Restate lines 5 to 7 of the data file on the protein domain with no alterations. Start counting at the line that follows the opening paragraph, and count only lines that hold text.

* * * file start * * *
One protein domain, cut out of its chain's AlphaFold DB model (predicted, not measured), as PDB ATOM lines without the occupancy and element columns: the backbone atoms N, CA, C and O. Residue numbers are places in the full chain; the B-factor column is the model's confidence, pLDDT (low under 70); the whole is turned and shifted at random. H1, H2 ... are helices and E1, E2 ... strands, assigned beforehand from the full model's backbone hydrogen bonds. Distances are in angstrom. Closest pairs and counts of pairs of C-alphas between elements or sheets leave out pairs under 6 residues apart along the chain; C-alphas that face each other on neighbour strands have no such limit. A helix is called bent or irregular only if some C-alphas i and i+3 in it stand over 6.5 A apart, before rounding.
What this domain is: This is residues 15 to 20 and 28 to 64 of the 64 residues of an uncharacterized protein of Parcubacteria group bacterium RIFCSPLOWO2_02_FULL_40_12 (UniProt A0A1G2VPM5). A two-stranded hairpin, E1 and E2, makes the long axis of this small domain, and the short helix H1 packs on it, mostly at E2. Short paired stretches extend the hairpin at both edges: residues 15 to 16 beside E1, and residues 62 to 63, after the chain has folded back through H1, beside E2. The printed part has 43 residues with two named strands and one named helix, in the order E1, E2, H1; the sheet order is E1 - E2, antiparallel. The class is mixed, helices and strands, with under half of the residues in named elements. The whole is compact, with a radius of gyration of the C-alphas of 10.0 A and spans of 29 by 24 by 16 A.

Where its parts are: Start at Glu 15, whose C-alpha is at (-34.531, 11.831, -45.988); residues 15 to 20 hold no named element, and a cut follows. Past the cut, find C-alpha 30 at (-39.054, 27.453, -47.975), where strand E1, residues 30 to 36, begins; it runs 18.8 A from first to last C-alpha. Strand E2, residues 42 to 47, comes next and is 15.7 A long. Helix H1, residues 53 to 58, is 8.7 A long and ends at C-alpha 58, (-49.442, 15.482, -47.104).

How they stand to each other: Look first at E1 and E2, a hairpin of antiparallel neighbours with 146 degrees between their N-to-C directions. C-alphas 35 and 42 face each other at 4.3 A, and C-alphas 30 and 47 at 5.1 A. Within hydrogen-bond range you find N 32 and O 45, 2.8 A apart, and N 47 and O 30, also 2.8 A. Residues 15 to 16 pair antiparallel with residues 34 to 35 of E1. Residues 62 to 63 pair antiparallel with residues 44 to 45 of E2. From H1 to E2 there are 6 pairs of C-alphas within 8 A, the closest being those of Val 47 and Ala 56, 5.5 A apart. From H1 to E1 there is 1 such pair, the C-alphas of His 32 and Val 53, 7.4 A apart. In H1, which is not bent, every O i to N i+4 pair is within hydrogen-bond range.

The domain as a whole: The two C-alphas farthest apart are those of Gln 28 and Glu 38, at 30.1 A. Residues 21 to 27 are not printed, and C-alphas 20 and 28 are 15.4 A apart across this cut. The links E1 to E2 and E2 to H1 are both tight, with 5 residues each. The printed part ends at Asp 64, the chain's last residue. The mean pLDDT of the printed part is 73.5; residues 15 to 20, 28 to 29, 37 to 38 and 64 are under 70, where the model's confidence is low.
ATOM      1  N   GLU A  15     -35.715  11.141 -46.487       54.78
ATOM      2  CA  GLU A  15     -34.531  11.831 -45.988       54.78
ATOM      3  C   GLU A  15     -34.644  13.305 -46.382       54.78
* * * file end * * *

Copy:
ATOM      1  N   GLU A  15     -35.715  11.141 -46.487       54.78
ATOM      2  CA  GLU A  15     -34.531  11.831 -45.988       54.78
ATOM      3  C   GLU A  15     -34.644  13.305 -46.382       54.78